In her previous letter she said that wind was not only not an impractical generation method needing conventional power sources to provide the baseload but that wind should provide the baseload because conventional power was insufficiently reliable. However a previous wind spokesman for Scottish Renewables, Jason Ormiston, is on record as saying wind can be no part of baseload (in a letter in another paper explaining why wind will not be to blame when the lights go out). Again I would not wish to suggest that either assertion represents anything other than the very highest standard of honesty that we can expect from the eco-lobby but would appreciate knowing how such opposite claims can both be true.

We are facing blackouts. Energy production is a matter in which the laws of physics & indeed arithmetic rule absolutely. When 25,000 pensioners die annually from the effects of hypothermia because of fuel poverty because our electricity prices are up to 4 times what France has I consider it wicked when those seeking subsidy for their "Green" projects do not tell the truth & grossly irresponsible when the media do not discriminate in their reporting between facts & spin.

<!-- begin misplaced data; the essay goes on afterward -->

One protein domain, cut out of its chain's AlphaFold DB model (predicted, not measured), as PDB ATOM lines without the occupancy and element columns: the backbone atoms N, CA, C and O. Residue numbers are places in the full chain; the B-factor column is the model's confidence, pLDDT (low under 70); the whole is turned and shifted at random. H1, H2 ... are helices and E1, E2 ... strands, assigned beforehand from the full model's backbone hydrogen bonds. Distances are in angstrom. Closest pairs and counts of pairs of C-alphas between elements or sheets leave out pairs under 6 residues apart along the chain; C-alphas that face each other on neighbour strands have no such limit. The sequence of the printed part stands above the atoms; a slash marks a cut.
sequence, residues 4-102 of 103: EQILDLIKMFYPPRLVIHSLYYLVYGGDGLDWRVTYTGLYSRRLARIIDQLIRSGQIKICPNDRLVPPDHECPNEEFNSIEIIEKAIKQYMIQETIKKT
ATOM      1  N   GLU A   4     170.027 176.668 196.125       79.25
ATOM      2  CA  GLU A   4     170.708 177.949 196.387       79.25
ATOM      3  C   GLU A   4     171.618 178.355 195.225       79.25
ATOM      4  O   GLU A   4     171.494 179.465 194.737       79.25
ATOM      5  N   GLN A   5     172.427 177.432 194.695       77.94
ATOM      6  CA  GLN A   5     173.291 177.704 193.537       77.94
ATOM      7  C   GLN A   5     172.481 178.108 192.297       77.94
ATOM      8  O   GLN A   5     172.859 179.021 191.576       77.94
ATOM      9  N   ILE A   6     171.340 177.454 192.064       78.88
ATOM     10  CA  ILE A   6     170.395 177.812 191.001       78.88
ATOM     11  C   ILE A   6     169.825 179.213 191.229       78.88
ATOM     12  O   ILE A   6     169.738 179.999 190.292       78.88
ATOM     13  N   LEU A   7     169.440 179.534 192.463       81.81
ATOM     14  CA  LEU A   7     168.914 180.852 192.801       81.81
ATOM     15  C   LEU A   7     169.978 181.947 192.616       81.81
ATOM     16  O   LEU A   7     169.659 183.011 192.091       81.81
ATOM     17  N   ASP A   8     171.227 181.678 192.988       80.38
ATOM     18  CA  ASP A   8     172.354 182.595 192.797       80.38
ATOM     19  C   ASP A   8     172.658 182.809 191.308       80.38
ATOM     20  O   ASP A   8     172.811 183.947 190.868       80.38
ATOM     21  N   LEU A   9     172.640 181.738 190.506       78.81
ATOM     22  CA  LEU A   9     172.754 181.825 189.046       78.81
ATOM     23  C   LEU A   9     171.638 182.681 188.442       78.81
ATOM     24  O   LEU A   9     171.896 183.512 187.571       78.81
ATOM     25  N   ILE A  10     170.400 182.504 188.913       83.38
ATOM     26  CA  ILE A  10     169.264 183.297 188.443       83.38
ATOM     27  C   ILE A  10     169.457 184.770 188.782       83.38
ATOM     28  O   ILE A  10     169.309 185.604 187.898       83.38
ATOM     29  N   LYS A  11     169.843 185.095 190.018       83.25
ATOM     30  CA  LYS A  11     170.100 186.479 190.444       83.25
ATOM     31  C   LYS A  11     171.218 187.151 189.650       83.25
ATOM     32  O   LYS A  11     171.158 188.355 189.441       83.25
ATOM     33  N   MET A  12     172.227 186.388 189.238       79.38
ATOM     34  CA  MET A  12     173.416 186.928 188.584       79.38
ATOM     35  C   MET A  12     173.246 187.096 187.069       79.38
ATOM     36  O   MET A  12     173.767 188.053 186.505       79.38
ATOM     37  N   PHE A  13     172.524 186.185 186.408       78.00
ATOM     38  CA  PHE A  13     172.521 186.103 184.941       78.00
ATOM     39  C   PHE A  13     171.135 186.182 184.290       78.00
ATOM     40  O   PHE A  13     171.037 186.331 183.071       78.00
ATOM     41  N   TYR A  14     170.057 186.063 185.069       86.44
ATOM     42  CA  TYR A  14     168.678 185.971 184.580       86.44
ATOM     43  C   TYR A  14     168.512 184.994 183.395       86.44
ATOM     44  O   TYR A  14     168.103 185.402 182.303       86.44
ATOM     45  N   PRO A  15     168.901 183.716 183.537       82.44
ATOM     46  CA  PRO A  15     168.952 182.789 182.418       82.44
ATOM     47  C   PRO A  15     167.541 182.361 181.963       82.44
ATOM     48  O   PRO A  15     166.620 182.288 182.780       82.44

Neil Craig
200 Woodlands Rd.
G3 6LN
0141 332 7785
Ref the 2006 study - I simply do not believe we have built windmills producing an extra 20% of our power in the interim - if nothing else the fact that windmills work at only 28% capacity this would mean a capacity nearly equal to all our other power. fig 21

The Ormiston letter was in the Scotsman a few years ago. I can give you the date if requested - it was on the same page as a letter of mine which I have kept.

This precedent means that to the question "are there any circumstances whatsoever, under which any statement made by this paper & claimed tom be truthful or factual, can be accepted as such without overwhelming supporting evidence" the answer must be no.

To be fair there may be some newspaper claim mentioned Orwell's 1984 which shows a greater degree of dishonesty there than our media/lobbyists/government tell, but I know of none.